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Marina Rustow

Charlotte Bloomberg Associate Professor in the Humanities

Gilman 330A
Monday, 12:15-1:15 pm and by appointment
Personal Website

  • My research focuses on the medieval Middle East, especially documentary texts from the Cairo Geniza, a storeroom for discarded papers found in the attic of a medieval synagogue.

    My first book was about how Mediterranean Jews navigated religious sectarianism and communal politics during the Fatimid period (909–1171), among other things by fighting out communal conflicts in state-run institutions. That project made me realize that the Geniza had preserved an inordinate amount of otherwise inaccessible information about medieval Middle Eastern governments and polities, especially the Fatimid state. I am currently in the final stages of drafting two book manuscripts articulating the implications of this realization. The first asks what government documents tell us about the chanceries and provincial scribes who drew them up and the institutions they served. The second asks what those documents can tell us about the Jewish community that preserved them, its relationship to the state, and the state’s approach to governing a multi-religious empire.

    I also have an ongoing side-project on the Jews of Sicily, who continued to speak, read, and write Arabic (usually in Hebrew characters) long after the defeat of Muslim rule on the island ca. 1060 and the expulsion of the Muslims in 1246. The persistence of Arabic among Sicilian Jews has usually been explained as either a cause or a consequence of their putative isolation as a minority. Both the documentary and literary sources in Judaeo-Arabic from Sicily suggest the opposite: that Arabic offered Jews coveted roles as cultural and linguistic mediators and, therefore, social privileges—privileges that they deployed to various ends depending on who was ruling.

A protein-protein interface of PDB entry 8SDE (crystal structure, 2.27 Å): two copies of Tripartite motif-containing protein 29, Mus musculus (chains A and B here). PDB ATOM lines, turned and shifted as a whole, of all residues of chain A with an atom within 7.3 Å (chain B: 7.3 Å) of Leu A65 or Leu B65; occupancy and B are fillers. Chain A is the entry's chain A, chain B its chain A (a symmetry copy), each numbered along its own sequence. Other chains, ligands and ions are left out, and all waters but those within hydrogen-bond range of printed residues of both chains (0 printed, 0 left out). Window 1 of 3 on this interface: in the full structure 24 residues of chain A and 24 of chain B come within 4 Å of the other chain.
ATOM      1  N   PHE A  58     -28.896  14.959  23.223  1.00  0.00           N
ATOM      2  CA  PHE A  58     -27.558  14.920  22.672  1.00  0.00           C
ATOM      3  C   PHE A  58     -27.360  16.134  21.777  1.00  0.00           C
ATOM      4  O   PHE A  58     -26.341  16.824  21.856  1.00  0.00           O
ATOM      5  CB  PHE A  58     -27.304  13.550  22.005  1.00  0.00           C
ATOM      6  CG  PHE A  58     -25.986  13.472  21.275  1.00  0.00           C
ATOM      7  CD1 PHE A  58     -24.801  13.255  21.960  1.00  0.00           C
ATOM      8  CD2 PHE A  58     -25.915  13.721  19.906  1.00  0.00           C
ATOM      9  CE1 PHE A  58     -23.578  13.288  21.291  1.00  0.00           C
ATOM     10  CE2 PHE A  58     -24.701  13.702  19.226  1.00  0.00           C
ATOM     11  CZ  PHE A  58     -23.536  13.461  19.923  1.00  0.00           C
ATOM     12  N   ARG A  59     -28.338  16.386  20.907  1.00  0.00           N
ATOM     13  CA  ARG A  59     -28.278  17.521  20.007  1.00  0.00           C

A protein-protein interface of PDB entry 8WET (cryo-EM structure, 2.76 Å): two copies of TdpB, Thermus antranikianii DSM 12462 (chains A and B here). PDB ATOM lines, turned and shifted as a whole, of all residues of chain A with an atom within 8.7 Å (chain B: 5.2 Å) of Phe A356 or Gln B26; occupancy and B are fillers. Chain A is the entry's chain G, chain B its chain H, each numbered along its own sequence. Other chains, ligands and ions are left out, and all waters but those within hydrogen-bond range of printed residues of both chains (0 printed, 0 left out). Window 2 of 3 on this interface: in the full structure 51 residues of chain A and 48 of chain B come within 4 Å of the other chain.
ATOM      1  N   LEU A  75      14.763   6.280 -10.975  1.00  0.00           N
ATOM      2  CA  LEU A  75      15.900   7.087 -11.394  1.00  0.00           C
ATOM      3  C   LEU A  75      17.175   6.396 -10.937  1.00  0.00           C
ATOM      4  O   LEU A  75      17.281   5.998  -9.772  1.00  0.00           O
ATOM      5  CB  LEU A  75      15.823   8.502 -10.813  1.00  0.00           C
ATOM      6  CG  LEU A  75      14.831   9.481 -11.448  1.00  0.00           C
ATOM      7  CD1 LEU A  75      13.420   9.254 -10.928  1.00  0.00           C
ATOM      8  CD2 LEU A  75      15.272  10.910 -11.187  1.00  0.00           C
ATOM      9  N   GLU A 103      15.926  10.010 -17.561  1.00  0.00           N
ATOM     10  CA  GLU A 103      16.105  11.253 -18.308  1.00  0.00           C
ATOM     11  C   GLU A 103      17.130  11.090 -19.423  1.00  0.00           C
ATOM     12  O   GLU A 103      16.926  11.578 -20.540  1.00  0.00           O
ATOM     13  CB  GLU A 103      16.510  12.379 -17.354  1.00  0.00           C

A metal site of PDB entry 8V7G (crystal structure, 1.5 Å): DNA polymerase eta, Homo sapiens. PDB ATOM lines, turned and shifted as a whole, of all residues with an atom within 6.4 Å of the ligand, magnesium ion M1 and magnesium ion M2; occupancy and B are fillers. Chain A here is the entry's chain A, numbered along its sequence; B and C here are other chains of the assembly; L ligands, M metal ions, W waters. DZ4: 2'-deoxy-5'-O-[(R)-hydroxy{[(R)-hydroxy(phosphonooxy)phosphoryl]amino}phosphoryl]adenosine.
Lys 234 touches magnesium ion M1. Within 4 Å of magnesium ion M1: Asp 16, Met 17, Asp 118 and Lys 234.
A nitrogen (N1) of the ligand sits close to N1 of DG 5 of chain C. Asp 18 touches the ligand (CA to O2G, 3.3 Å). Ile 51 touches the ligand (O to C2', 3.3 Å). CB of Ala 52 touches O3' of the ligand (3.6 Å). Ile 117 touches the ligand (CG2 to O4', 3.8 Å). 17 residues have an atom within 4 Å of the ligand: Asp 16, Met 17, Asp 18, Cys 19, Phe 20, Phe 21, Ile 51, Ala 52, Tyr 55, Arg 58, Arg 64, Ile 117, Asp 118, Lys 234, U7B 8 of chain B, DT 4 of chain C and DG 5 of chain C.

I am interested in training graduate students across the entire gamut of medieval Jewish history, in the social and economic history of the medieval Islamicate Middle East, and, especially, in the use of documentary sources.

  • AS.100.128 Ancient and Medieval Jewish History

    AS.100.193–194 Undergraduate Seminar in History

    AS.100.415 Papyrus, Parchment, and Paper

    AS.100.642 Historiography of the Jews

    AS.100.759 The Cairo Geniza

    AS.100.723 Seminar in Mediterranean History: The Fatimids as a Medieval Empire

  • heresy
    Heresy and the Politics of Community: The Jews of the Fatimid Caliphate
    2008, Cornell University Press

    Role: author